Sunday, May 18, 2014

Our long endeavors have changed the laws to protect Australian workers’ right to obey the laws

The Government tried to hide the direct evidence that the Labor Government heard and react to my petition about workers’ constitutional right to obey the laws.

The released document 4 of 15 January 2008 in response to my email of 9 January 2008 to Julia Gillard MP, the then newly-appointed Minister for Employment and Workplace Relations, shows the then newly-elected Labor Government’s approach to my petition for workers’ right to obey the laws:  
 
“1)  Federal Government failure to intervene in High Court proceedings – the AG’s office has requested their Depat prepare a response to Mr He on this issue which states that the HC has already rejected special leave and therefore there is nothing for current Govt to do. Would be preferable to refer to that correspondence if possible. Sarah Adams has been advised by the AG’s office the letter was drafted for the signature of the COS.

“2)  Petition – please refer to the fact that our understanding is that Senator Marshall has agreed to table petition so it will be before the Parliament in due course. See attached email from Sen Marshall’s office.

“3) Changing workplace relations laws to ensure the situation facing Mr He’s wife does not occur again – outline the Govt’s approach to amending the WR system through transitional lego and then substantive lego; the Govt does not intent to include Mr He’s suggested amendments in Tras Bill which will be limited to preventing the making of new AWAs and other trans arrangements. However the Govt committed to public consultation on substantive changes and Mr He should look out for details of how to participate it that in the coming months.”

Even though in the document 4 Eve clear stated that the Labor Government would “Changing workplace relations laws to ensure the situation facing Mr He’s wife does not occur again” and outlined the actions to be taken, which were:

“to amending the WR system through transitional lego and then substantive lego; the Govt does not intent to include Mr He’s suggested amendments in Tras Bill … Mr He should look out for details of how to participate it that in the coming months”, 

Julia Gillard MP, the Minister for Employment and Workplace Relations in her email of 19 February 2008 did not mention “Changing workplace relations laws to ensure the situation facing Mr He’s wife does not occur again”. She just wrote: 

“Members of the public will have the opportunity to comment on the proposed legislation and the Government would welcome your input at that time. Details on who to participate in this workplace relations process will be released in the coming months.”

Consequently, in the Fair Work Act 2009, Australian workers first time have rights under ss 341(1)(c) “to make a complaint or inquiry:
(i)     to a person or body having the capacity under a workplace law to seek compliance with that law or a workplace instrument”.
(ii)   if the person is an employee—in relation to his or her employment”.
Relevant sections are:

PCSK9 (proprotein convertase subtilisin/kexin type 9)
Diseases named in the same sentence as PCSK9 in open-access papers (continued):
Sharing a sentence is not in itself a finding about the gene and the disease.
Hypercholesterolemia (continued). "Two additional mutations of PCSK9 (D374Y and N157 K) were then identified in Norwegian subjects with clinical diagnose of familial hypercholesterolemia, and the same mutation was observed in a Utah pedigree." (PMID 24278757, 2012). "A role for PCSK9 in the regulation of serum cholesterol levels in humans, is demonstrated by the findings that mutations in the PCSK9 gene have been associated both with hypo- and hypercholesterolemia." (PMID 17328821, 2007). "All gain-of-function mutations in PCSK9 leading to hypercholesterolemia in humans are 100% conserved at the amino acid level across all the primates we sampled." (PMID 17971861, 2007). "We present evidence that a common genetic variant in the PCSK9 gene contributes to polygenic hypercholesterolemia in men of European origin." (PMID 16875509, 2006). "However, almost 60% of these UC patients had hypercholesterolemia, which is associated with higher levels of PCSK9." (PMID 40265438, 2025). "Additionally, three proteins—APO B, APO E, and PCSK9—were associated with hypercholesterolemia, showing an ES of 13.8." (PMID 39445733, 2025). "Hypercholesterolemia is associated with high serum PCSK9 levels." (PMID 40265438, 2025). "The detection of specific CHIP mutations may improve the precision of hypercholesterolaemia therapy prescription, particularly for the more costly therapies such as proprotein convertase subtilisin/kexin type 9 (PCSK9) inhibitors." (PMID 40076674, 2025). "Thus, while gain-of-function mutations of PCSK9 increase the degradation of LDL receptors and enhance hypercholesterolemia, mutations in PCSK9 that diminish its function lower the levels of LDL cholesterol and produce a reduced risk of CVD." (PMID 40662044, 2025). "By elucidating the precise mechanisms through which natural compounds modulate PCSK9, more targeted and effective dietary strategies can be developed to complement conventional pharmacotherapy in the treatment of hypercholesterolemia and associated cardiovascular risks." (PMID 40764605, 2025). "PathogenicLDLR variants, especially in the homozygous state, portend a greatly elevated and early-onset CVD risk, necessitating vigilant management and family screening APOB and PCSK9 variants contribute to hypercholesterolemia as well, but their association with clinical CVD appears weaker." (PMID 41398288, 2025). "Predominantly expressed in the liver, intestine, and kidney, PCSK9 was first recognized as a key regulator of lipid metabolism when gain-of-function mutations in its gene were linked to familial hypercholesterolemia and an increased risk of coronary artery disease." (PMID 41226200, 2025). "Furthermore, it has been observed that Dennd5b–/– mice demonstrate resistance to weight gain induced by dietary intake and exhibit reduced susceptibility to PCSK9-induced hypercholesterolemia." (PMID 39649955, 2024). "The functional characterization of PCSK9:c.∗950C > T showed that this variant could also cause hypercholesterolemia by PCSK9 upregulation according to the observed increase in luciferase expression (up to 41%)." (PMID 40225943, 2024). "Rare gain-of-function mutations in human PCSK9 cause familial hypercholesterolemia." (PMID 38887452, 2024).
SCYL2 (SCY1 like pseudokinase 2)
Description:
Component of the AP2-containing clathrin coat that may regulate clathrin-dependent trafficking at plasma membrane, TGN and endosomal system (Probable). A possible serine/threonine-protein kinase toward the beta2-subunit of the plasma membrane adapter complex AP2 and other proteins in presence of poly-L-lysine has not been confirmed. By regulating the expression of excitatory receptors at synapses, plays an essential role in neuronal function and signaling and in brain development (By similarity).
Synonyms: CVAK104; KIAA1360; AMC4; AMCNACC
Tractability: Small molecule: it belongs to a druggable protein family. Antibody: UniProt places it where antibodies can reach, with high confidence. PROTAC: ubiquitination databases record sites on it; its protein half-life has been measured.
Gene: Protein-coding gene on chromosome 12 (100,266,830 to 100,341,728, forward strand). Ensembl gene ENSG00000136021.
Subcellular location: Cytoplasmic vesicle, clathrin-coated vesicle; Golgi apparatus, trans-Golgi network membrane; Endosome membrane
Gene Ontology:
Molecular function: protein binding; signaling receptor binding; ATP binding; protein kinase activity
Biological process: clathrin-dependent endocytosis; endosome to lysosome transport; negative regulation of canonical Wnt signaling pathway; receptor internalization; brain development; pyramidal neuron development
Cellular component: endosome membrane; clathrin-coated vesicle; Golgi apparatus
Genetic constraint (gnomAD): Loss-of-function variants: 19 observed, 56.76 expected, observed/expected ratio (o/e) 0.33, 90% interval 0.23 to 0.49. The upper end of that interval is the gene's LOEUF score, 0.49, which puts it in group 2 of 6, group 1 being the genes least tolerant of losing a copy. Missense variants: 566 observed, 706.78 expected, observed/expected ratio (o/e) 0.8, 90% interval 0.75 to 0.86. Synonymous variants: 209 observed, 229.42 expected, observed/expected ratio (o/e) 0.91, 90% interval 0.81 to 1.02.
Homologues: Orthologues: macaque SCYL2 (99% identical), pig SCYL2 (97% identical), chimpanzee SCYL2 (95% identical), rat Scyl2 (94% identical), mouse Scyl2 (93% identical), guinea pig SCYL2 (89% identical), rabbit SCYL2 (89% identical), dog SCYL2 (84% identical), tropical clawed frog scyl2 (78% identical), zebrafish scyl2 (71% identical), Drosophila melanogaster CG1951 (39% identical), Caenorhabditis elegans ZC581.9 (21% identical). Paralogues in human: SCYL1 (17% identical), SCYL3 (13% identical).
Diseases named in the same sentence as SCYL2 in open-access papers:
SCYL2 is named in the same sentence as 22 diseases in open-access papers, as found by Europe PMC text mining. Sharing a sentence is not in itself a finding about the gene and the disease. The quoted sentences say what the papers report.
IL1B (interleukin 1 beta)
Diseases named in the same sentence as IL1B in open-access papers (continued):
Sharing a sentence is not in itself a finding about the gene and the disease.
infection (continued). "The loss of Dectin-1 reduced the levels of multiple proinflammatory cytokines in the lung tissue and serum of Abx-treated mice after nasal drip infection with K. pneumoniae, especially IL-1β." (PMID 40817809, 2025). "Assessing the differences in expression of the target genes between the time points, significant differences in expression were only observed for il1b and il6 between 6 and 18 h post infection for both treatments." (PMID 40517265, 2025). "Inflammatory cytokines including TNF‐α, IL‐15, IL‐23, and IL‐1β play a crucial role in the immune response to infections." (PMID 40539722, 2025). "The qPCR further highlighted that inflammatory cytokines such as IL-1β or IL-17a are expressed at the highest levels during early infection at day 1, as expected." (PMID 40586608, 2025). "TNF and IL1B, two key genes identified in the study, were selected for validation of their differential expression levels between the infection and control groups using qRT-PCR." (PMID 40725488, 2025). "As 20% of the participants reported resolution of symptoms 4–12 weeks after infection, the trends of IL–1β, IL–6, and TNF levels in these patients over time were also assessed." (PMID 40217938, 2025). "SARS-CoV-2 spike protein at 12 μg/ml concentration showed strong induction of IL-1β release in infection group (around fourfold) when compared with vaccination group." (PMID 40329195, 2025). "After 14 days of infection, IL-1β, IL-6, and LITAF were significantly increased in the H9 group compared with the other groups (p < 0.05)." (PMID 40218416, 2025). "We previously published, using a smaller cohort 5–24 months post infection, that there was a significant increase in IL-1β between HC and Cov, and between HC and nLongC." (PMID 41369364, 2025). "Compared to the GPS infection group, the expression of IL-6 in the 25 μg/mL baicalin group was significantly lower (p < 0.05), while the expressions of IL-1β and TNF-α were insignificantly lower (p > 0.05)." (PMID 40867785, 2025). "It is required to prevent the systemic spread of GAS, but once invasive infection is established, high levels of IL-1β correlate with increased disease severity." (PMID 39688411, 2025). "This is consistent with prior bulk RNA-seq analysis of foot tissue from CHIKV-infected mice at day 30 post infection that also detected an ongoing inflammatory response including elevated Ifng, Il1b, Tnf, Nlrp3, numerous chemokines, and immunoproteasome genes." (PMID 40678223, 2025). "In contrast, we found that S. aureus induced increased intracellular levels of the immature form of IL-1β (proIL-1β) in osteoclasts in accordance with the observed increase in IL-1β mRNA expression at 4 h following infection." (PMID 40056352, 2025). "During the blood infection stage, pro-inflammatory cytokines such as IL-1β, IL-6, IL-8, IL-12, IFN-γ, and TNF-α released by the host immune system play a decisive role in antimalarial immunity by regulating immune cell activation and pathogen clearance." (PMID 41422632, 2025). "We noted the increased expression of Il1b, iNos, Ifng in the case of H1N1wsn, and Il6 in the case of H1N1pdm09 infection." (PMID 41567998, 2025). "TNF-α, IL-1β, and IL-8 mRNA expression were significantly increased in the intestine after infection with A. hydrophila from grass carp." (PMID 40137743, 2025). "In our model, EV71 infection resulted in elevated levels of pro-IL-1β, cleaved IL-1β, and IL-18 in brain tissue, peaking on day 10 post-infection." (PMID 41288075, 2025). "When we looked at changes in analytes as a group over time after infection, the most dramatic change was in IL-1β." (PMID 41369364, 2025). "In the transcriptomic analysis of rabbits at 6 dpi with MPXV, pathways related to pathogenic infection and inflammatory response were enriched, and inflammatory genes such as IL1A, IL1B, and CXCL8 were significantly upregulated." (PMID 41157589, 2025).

“Chapter 3—Rights and responsibilities of employees, employers, organisations etc.   

Part 3‑1—General protections

Division 3—Workplace rights


(1)  A person must not take adverse action against another person:
      (a)  because the other person:
            (i)     has a workplace right; or
            (ii)    has, or has not, exercised a workplace right; or
            (iii)   proposes or proposes not to, or has at any time proposed or proposed not to, exercise a workplace right; or
      (b)  to prevent the exercise of a workplace right by the other person.
Note:   This subsection is a civil remedy provision (see Part 4‑1).
(2)  A person must not take adverse action against another person (the second person) because a third person has exercised, or proposes or has at any time proposed to exercise, a workplace right for the second person’s benefit, or for the benefit of a class of persons to which the second person belongs.
Note:   This subsection is a civil remedy provision (see Part 4‑1).

Meaning of workplace right
(1) A person has a workplace right if the person:
     (a) is entitled to the benefit of, or has a role or responsibility under, a workplace law, workplace instrument or order made by an industrial body; or
     (b) is able to initiate, or participate in, a process or proceedings under a workplace law or workplace instrument; or
     (c) is able to make a complaint or inquiry:
         (i) to a person or body having the capacity under a workplace law to seek compliance with that law or a workplace instrument; or
         (ii) if the person is an employee—in relation to his or her employment.

(1)    The following table sets out circumstances in which a person takes adverse action against another person.
Meaning of adverse action
Item
Column 1
Adverse action is taken by ...
Column 2
if ...
1
an employer against an employee
the employer:
(a)        dismisses the employee; or
(b)        injures the employee in his or her employment; or
(c)        alters the position of the employee to the employee’s prejudice; or
(d)       discriminates between the employee and other employees of the employer.

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